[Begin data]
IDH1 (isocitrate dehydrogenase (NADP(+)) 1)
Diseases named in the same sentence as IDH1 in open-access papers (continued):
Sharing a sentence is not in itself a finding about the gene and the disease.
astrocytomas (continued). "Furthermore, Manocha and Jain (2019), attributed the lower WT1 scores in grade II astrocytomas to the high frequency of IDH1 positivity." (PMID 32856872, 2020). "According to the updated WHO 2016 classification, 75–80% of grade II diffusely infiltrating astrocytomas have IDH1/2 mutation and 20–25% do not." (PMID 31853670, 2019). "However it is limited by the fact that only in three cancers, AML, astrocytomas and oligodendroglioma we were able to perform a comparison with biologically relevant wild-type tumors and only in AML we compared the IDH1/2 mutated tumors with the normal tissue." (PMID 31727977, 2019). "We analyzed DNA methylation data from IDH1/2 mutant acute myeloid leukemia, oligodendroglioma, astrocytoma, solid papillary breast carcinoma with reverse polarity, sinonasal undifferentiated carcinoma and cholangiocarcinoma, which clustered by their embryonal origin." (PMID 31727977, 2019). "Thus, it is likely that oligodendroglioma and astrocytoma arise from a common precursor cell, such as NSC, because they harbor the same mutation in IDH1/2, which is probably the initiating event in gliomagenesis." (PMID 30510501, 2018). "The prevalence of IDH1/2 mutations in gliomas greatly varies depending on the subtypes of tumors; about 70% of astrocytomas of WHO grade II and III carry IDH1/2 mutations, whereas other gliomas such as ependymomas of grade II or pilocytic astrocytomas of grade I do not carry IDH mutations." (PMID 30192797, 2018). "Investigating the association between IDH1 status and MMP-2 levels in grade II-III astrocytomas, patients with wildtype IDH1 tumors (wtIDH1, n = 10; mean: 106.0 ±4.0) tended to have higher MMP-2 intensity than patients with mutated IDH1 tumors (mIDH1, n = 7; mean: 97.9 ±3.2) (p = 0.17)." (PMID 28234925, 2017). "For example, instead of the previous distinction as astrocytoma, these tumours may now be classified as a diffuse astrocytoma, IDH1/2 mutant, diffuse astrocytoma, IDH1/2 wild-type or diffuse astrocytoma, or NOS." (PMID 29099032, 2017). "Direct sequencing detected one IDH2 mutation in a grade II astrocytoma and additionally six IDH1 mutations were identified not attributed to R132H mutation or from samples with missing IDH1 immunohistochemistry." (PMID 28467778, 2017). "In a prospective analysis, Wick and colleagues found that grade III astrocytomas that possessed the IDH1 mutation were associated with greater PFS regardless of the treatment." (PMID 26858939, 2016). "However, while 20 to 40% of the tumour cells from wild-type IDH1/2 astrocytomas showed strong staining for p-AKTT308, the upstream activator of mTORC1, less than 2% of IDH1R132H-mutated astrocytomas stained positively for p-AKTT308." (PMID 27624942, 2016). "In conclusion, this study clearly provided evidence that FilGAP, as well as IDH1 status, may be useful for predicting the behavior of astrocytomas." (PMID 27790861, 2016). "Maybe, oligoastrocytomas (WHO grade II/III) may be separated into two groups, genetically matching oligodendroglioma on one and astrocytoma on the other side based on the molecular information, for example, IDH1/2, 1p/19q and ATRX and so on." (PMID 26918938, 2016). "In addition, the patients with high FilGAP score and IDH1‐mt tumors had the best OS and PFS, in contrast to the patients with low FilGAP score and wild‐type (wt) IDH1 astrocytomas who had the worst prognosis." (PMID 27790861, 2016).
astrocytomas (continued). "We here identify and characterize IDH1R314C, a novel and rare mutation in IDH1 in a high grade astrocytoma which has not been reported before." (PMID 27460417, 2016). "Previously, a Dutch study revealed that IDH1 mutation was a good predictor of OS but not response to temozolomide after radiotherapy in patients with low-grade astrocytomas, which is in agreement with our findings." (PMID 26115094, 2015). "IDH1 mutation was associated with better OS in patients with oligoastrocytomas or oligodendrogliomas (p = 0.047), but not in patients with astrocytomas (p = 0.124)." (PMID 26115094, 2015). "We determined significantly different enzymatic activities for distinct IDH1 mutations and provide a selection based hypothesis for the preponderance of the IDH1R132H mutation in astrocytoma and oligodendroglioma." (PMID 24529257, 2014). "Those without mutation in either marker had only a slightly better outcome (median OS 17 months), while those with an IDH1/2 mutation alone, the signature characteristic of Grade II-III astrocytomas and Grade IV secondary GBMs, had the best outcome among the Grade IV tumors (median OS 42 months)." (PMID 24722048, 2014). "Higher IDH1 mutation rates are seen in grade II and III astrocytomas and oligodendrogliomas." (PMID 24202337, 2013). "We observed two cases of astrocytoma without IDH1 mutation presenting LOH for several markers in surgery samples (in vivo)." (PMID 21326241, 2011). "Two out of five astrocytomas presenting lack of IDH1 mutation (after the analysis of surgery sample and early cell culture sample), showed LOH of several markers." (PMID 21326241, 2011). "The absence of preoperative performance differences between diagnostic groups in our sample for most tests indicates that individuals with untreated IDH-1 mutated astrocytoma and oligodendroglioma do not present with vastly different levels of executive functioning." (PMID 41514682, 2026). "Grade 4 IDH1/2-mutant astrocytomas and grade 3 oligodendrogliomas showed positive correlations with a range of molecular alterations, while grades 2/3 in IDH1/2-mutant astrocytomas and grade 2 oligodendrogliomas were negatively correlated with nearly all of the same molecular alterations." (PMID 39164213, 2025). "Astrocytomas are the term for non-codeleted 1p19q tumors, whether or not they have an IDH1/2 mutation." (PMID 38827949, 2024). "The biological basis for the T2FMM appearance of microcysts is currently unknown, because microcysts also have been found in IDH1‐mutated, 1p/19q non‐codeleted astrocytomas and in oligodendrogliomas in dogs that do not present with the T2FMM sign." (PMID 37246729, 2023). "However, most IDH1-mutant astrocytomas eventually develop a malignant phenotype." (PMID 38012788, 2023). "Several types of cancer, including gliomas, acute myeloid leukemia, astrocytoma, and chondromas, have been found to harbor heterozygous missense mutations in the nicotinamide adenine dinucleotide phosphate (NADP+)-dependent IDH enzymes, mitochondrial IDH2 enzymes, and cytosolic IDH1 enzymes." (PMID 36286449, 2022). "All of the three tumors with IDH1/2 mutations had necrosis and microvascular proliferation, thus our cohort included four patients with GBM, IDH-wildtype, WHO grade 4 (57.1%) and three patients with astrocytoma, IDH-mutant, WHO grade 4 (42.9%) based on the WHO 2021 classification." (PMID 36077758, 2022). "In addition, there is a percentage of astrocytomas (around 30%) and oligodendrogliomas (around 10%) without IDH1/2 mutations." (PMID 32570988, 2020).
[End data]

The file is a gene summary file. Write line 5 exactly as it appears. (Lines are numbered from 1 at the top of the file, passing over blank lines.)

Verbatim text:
astrocytomas (continued). "We here identify and characterize IDH1R314C, a novel and rare mutation in IDH1 in a high grade astrocytoma which has not been reported before." (PMID 27460417, 2016). "Previously, a Dutch study revealed that IDH1 mutation was a good predictor of OS but not response to temozolomide after radiotherapy in patients with low-grade astrocytomas, which is in agreement with our findings." (PMID 26115094, 2015). "IDH1 mutation was associated with better OS in patients with oligoastrocytomas or oligodendrogliomas (p = 0.047), but not in patients with astrocytomas (p = 0.124)." (PMID 26115094, 2015). "We determined significantly different enzymatic activities for distinct IDH1 mutations and provide a selection based hypothesis for the preponderance of the IDH1R132H mutation in astrocytoma and oligodendroglioma." (PMID 24529257, 2014). "Those without mutation in either marker had only a slightly better outcome (median OS 17 months), while those with an IDH1/2 mutation alone, the signature characteristic of Grade II-III astrocytomas and Grade IV secondary GBMs, had the best outcome among the Grade IV tumors (median OS 42 months)." (PMID 24722048, 2014). "Higher IDH1 mutation rates are seen in grade II and III astrocytomas and oligodendrogliomas." (PMID 24202337, 2013). "We observed two cases of astrocytoma without IDH1 mutation presenting LOH for several markers in surgery samples (in vivo)." (PMID 21326241, 2011). "Two out of five astrocytomas presenting lack of IDH1 mutation (after the analysis of surgery sample and early cell culture sample), showed LOH of several markers." (PMID 21326241, 2011). "The absence of preoperative performance differences between diagnostic groups in our sample for most tests indicates that individuals with untreated IDH-1 mutated astrocytoma and oligodendroglioma do not present with vastly different levels of executive functioning." (PMID 41514682, 2026). "Grade 4 IDH1/2-mutant astrocytomas and grade 3 oligodendrogliomas showed positive correlations with a range of molecular alterations, while grades 2/3 in IDH1/2-mutant astrocytomas and grade 2 oligodendrogliomas were negatively correlated with nearly all of the same molecular alterations." (PMID 39164213, 2025). "Astrocytomas are the term for non-codeleted 1p19q tumors, whether or not they have an IDH1/2 mutation." (PMID 38827949, 2024). "The biological basis for the T2FMM appearance of microcysts is currently unknown, because microcysts also have been found in IDH1‐mutated, 1p/19q non‐codeleted astrocytomas and in oligodendrogliomas in dogs that do not present with the T2FMM sign." (PMID 37246729, 2023). "However, most IDH1-mutant astrocytomas eventually develop a malignant phenotype." (PMID 38012788, 2023). "Several types of cancer, including gliomas, acute myeloid leukemia, astrocytoma, and chondromas, have been found to harbor heterozygous missense mutations in the nicotinamide adenine dinucleotide phosphate (NADP+)-dependent IDH enzymes, mitochondrial IDH2 enzymes, and cytosolic IDH1 enzymes." (PMID 36286449, 2022). "All of the three tumors with IDH1/2 mutations had necrosis and microvascular proliferation, thus our cohort included four patients with GBM, IDH-wildtype, WHO grade 4 (57.1%) and three patients with astrocytoma, IDH-mutant, WHO grade 4 (42.9%) based on the WHO 2021 classification." (PMID 36077758, 2022). "In addition, there is a percentage of astrocytomas (around 30%) and oligodendrogliomas (around 10%) without IDH1/2 mutations." (PMID 32570988, 2020).